• Some questioned why are we were manufacturing at all – they advised that we would be able to raise funds easily if we focused only on building the brand while procuring sanitary pads from China and building a distribution network in India

From a Venture Capitalist’s perspective, it should be an easy path to acquisition by a larger company. Was our attachment to our own technology bringing us down? Was brand creation the only way to create value in this sector?


Although our internal team size was limited, talent and resources could be unlimited if we found the right partners. We started writing articles and sharing stories about our work in the media We were profiled in Forbes W-Power, Republic TV and CNBC Awaaz Entrepreneur.

We also had some amazing mentors who helped us rebrand to Active Ultra. This update allowed us to have better communication with the customer and highlight the features of the pads that mattered most to a user.


With the media buzz about our work, we were getting a lot more interest from people curious about buying our sanitary pads machine technology. Entrepreneurs from Tier-2/3 towns and NGOs from India and other developing countries were reaching out inquiring about setting-up our machine to sell in their own brands (also called white labelling the product). We ignored these requests for a long time because we were focused on building our own brand.

A friend once told me, “listen to those who give you money”.

There were customers willing to give advances for buying our Swachh machines, even when we had not sold a single machine. We experimented in Bangladesh first to explore the machine sales model (read more). After a successful 6-month pilot in Bangladesh, we realized that, with appropriate training to the entrepreneur, selling sanitary pad machines to entrepreneurs made a lot of sense. Though we did not hold on to a common brand with this approach, as a company, we did not have to invest heavily into expanding our own assets (the machines) in order to increase our reach.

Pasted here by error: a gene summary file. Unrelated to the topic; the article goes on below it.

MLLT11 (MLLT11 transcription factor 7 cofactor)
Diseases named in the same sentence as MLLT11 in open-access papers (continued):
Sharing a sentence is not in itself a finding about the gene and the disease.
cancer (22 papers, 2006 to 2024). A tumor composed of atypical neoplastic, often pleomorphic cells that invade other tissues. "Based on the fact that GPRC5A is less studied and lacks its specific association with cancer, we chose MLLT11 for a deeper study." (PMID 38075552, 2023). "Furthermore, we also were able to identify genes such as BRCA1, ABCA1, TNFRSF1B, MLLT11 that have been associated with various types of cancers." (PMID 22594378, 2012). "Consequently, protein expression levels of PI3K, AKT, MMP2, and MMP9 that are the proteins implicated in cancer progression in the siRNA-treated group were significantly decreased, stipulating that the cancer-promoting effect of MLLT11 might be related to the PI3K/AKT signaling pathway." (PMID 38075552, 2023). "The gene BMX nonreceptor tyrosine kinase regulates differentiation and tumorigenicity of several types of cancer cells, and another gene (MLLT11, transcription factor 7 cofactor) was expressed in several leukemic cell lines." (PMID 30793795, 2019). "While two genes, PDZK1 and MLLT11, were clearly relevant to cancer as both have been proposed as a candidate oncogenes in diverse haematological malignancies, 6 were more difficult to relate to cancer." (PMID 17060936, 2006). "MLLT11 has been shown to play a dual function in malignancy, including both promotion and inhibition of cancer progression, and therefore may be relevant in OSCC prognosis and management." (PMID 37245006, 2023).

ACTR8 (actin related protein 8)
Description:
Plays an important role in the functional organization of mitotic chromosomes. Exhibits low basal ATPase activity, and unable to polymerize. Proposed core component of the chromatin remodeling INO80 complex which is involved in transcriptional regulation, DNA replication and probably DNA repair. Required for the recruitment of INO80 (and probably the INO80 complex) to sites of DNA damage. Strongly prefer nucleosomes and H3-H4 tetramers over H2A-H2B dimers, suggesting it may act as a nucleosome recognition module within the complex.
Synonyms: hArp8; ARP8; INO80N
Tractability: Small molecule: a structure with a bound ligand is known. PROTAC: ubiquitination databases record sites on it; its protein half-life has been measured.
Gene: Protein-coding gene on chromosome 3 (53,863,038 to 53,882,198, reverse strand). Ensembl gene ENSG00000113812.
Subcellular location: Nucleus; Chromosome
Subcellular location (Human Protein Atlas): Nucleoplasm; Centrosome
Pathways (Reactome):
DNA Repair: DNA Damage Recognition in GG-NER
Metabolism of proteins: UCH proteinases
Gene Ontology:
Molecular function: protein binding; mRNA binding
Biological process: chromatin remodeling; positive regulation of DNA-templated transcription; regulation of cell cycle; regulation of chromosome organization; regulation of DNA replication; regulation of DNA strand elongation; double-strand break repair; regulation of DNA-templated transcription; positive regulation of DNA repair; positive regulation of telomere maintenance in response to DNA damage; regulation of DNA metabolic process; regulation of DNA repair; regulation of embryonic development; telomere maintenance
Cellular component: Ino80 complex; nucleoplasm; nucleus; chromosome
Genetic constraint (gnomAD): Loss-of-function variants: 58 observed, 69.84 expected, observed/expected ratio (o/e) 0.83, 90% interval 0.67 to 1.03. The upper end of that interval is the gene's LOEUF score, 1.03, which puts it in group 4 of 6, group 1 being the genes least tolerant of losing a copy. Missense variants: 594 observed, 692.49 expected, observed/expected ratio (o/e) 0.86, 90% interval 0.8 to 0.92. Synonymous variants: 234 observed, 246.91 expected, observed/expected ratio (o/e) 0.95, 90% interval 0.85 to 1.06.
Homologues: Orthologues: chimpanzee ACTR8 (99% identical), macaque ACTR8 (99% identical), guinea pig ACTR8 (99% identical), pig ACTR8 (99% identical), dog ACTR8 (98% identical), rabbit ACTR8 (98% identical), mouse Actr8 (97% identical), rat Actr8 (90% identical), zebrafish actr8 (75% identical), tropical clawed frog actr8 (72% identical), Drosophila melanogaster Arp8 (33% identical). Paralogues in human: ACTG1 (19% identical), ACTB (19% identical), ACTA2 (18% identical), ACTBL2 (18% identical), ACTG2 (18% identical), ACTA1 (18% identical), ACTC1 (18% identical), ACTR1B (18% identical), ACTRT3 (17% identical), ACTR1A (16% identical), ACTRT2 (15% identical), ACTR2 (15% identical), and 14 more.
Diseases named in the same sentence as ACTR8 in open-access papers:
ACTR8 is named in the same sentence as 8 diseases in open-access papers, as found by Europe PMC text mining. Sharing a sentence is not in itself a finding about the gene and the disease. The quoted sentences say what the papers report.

With open ears and a willingness to listen to the customer, we pivoted from a “single brand decentralized production model” to a “multi-brand business in a box model”.

To our surprise, this pivot had multiple advantages:

  1. LOCALIZATION OF BRANDS: Each machine location has a local brand name with localized packaging. It creates a higher sense of belonging for the customer where they see that, for example, “this pad is made in Bangladesh, or “made in Nepal”. The local entrepreneur running the machine also brings in a wealth of local insights and networks, which allows it to more quickly engage and penetrate the market.
  2. CUSTOMIZED PRICING: The purchasing capacity of customers in different geographies varies significantly, and so do the costs (like rents, labor salaries, etc). Having different brands in different regions provides flexibility to sell the sanitary pads at different prices, enabling healthy unit economics for each manufacturer and better pricing for the customer.
  3. PRODUCT CUSTOMIZATION: Different manufacturers can choose the shape, size, and type of sanitary pad that works best for their geography and order a customized machine to deliver the most suitable product to their customers.
  4. ACCESS OF FUNDS: A significant amount of funding is required for one entrepreneur to set-up 600 machines across all districts of India.. But, financing is much more accessible for one entrepreneur to set-up only one machine. This is possible via several government loan schemes like Mudra loan, Stand-up India, PMEGP, etc. NGOs also have the capacity to raise smaller grants to set-up one machine in their target geography.

Finally, here we are. We grew from one machine and 20,000 happy women, to 20+ machines and 300,000 happy women, all without raising any external venture funding.